The same oppressive heat is around me. My skin is burning from the inside. Like a fever. Maybe my mind is not functioning. Maybe the crash never happened. Maybe I am here for no absolute purpose. But to burn like you did. Tormented like fires in hell until I die.
I moved to Africa to wait.
And death has come. In the form of murder, assault, suicide. Death has come. Like a great white light in the early morning. Death has left us without each other, with only death in common. Woken up by cold, woken by alarums of fear. Bullets, cold, shaking in the night. Where to go? What to do? Especially with those left. How to console, how to comfort. So new.
And death will come again. In the form of night. Dark, mischievous nights. Sleepless nights and wakeful mornings. By icy knives. Long handled swords that snicker-snack. I hope.
In the air there is nothing but the smell of diesel fuel, sound of cracking tiles, taste of ashes. In the nights to come the smells and sounds and tastes are evidence in themselves. All tempting to one, tearing to the other, insurmountable flames of summer. Only the African sun could burn so hard,
desiccate and blacken into dry dust. Nowhere but the desert, no-one but a goddess, nothing but the rain could spare it. Time is so acridly slow, so tortuous with pain, the rarity of the air spins out of control. With no second chance, no unrealistic future, all the blurs and branches fly flailingly. There is one aim in mind, the rest is hearsay. The only unerring witness today is death.
Why was I the one to witness all these deaths? Why was I the one who taught you to fly? I no longer want my plane to be returned, no longer want to fly.
I will take no responsibilities upon myself. I have lost myself in the timeless desert. Images spark in my memories like bright flares lit for danger. The plane with metallic echoes, lurching closer to the ground, tree branches shrieking, wings in fiery pieces. You in fiery pieces.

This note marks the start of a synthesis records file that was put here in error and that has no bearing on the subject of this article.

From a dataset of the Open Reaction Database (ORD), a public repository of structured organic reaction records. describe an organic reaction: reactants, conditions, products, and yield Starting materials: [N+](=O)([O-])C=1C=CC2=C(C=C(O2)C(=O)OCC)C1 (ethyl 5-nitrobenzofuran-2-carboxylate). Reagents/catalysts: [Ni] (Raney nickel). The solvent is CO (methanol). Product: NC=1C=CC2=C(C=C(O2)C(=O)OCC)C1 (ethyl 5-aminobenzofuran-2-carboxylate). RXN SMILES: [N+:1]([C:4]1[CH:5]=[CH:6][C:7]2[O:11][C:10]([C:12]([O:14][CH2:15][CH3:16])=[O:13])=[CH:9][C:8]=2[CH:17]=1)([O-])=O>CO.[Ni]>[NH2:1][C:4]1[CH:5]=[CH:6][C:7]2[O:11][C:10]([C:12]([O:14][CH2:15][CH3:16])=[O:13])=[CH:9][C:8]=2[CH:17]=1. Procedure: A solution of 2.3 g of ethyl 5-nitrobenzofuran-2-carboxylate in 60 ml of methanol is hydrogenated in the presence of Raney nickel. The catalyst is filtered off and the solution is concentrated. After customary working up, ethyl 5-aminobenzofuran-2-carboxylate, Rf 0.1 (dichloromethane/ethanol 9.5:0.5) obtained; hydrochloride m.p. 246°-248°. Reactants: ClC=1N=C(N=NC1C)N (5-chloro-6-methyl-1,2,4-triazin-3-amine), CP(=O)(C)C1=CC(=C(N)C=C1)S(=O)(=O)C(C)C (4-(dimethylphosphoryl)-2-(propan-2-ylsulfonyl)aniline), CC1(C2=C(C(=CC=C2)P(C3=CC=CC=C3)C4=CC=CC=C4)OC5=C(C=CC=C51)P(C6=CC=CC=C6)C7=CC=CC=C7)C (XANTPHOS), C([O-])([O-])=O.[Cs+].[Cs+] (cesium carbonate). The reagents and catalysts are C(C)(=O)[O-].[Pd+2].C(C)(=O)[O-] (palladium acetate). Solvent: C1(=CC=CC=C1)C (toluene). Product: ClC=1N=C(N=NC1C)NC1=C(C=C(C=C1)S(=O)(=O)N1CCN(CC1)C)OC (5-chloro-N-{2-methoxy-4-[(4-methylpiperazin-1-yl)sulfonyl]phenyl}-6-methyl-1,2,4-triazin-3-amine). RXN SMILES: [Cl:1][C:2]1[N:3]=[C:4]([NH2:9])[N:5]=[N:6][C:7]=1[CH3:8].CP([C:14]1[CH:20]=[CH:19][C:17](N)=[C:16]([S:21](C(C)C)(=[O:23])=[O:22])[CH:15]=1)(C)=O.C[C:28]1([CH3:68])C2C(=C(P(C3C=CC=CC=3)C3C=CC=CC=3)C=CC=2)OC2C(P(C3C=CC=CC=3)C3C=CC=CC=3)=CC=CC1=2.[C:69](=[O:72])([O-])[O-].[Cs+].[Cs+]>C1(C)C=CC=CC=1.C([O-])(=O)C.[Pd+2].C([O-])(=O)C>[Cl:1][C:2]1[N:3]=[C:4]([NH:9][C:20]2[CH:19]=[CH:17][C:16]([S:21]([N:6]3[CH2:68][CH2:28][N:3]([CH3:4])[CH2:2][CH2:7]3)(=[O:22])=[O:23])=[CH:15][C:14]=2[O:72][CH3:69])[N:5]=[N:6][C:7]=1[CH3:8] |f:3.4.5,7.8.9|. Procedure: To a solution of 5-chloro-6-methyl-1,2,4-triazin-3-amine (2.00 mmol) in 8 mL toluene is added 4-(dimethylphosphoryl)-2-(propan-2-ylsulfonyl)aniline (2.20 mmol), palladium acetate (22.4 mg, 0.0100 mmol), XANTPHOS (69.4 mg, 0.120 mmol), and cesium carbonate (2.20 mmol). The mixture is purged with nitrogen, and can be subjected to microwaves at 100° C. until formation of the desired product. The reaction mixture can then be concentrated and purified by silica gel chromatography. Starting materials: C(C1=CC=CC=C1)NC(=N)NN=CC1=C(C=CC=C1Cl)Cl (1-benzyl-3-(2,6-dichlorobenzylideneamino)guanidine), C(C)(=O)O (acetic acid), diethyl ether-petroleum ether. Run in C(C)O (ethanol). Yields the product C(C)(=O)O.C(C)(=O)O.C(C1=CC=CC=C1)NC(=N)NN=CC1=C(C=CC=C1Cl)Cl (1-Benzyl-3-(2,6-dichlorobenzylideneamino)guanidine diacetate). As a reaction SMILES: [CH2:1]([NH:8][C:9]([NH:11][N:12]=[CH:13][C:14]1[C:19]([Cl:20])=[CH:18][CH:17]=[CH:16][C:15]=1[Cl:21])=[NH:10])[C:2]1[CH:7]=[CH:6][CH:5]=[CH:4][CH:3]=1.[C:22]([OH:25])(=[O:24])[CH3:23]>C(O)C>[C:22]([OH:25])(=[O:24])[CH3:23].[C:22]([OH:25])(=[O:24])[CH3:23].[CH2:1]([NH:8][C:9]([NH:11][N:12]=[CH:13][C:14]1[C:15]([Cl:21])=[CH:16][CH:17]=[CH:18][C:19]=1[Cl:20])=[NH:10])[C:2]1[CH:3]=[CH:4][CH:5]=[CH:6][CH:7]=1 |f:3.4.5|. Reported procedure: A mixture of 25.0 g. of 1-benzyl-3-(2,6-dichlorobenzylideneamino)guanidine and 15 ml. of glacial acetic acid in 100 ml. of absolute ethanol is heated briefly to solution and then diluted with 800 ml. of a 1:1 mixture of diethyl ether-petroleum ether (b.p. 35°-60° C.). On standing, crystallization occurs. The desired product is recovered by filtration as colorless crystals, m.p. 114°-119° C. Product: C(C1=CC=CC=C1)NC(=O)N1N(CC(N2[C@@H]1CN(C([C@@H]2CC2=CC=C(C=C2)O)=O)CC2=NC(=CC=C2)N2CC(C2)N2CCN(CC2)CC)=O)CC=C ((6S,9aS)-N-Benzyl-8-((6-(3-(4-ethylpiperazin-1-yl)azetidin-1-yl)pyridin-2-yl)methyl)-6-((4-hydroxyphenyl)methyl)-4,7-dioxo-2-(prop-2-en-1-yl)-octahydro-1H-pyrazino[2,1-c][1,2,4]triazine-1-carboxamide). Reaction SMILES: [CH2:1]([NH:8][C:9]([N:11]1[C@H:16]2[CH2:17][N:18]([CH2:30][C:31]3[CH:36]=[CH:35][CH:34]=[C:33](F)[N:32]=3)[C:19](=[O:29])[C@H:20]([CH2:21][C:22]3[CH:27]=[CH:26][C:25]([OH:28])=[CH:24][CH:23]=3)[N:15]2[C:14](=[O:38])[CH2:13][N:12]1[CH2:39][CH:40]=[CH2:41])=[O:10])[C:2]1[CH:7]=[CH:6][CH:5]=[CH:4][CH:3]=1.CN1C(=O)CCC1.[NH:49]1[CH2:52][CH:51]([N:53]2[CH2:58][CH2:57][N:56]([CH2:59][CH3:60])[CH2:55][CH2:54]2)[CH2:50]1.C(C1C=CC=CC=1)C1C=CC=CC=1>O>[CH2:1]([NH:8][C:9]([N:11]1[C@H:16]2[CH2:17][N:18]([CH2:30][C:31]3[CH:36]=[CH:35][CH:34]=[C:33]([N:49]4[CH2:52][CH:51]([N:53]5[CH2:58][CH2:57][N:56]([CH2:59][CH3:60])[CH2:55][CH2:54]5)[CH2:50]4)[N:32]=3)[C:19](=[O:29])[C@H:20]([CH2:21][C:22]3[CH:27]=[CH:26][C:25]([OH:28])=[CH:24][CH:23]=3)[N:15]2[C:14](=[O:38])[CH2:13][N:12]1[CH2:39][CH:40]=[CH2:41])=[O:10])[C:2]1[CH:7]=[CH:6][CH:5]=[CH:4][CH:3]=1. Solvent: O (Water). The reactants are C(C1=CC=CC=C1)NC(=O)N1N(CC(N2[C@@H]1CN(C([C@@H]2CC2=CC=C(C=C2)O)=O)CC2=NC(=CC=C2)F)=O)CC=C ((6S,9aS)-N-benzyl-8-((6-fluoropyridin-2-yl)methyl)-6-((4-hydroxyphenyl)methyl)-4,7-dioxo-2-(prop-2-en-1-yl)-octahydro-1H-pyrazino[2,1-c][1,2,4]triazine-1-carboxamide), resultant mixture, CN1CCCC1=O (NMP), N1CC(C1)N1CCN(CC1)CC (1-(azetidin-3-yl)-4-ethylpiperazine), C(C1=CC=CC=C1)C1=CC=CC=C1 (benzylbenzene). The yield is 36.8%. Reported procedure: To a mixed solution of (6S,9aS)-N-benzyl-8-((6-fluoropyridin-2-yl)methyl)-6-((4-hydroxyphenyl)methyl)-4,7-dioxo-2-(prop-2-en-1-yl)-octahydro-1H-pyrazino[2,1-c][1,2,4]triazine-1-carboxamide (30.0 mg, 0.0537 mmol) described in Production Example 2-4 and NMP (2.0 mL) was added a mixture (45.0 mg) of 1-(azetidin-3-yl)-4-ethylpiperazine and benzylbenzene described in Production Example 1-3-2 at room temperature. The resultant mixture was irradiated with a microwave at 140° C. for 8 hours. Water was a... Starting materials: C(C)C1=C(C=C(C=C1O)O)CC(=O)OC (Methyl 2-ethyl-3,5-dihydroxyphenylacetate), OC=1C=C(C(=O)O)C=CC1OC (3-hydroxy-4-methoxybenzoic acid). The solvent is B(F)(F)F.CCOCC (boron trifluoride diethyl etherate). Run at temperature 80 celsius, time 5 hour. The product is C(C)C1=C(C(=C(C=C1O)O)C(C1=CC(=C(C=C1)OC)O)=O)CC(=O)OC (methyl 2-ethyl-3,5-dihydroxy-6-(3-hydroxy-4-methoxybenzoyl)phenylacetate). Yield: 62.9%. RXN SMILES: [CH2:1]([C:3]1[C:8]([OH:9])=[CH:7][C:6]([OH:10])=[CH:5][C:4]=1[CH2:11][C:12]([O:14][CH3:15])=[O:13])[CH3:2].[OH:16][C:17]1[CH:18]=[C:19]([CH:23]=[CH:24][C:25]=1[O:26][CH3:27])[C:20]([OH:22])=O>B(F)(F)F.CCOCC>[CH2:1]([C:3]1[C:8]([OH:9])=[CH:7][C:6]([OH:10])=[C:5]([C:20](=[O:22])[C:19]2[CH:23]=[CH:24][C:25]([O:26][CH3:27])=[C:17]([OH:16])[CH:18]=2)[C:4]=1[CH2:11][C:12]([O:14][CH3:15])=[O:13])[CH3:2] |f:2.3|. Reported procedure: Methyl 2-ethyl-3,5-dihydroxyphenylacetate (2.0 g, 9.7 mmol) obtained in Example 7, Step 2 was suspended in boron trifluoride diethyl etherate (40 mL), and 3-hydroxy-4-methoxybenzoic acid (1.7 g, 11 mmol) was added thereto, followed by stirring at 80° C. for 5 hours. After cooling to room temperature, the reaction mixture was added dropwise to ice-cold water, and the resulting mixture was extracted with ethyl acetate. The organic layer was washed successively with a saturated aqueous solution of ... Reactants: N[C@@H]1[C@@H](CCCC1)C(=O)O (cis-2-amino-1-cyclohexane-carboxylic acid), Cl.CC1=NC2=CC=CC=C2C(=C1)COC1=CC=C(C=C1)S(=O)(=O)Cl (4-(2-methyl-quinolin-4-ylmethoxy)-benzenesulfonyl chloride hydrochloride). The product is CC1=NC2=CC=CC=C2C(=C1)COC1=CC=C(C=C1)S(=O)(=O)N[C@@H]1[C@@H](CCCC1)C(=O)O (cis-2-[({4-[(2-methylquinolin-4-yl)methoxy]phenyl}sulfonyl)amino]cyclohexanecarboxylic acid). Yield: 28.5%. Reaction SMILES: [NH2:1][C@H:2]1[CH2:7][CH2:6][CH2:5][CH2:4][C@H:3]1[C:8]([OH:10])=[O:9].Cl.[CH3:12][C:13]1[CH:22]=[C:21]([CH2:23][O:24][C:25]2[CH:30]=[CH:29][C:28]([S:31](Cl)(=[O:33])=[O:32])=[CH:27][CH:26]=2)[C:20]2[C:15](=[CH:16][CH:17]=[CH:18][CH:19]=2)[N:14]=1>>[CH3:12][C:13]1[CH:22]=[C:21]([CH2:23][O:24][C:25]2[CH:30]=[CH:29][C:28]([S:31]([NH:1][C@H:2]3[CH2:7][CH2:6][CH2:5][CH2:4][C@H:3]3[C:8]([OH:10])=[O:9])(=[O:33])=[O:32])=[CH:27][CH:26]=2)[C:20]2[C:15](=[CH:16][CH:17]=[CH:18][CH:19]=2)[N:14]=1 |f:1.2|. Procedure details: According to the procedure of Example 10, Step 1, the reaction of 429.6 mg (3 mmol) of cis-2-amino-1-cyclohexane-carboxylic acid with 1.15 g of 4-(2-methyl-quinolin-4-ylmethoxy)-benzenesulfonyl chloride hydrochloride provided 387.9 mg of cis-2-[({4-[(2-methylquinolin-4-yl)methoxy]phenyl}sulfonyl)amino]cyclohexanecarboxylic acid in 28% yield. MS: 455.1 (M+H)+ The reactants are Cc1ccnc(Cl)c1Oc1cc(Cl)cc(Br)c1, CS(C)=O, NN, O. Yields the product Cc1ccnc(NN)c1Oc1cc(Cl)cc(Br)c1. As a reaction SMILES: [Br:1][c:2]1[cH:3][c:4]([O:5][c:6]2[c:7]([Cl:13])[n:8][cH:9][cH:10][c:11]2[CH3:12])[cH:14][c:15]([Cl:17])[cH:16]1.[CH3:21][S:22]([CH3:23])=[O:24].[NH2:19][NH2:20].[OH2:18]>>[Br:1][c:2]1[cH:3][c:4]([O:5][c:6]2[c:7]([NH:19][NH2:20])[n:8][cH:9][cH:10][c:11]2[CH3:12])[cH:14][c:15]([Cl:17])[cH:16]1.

I walk through the door out into the golden dry air. The leaves blow silently across the airstrip. No sound can touch me here. I walk to the open ground. My mind crackles with the static of lost radio contact, of antennas far away timed out in the desert. I sit in the heat and cry into the sand watering the dried out seeds. I need to leave, need to fly away but the stench of blackness holds me back. The liquid gold and burns of my dreams, the metallic wrenching crushing life. I sit there for many years, or so it seems to me. All those deaths take their toll on me. That one death, that one plane.
Until the moon glows through the trees, and dark specks, like ashes, falter over its surface, as the wind blows and the night moves. Everything is alight with the moon and death is no more than just a distant shadow closing in on me.
I sleep where I sit. As I gaze into the sky I imagine the horizon crimson. I see flickering. I am tainted by a smell I recognise all to clearly. Fire. Heat around my body like the flames of Hell. All my edges blur, merge with the trees. My mind stops for a second, and life flashes, death flashes. Death grasps me. It will not leave. The sky is red and black, wind fanning as the crimson descends on me.
I cannot move. There is no life left in me.
I hear crackling, the bangs and pops and cries of metal expanding in the heat. The screeches of panicked animals. I am not one.
I lie still until the end.
Mairin Holmes is studying towards a Masters in writing and literature at Deakin University and lives in the Dandenong Ranges outside Melbourne. She has severe book-related OCD and a milder form related to knitting. She has teenage twins who hate anything yarn-related, but thankfully like books.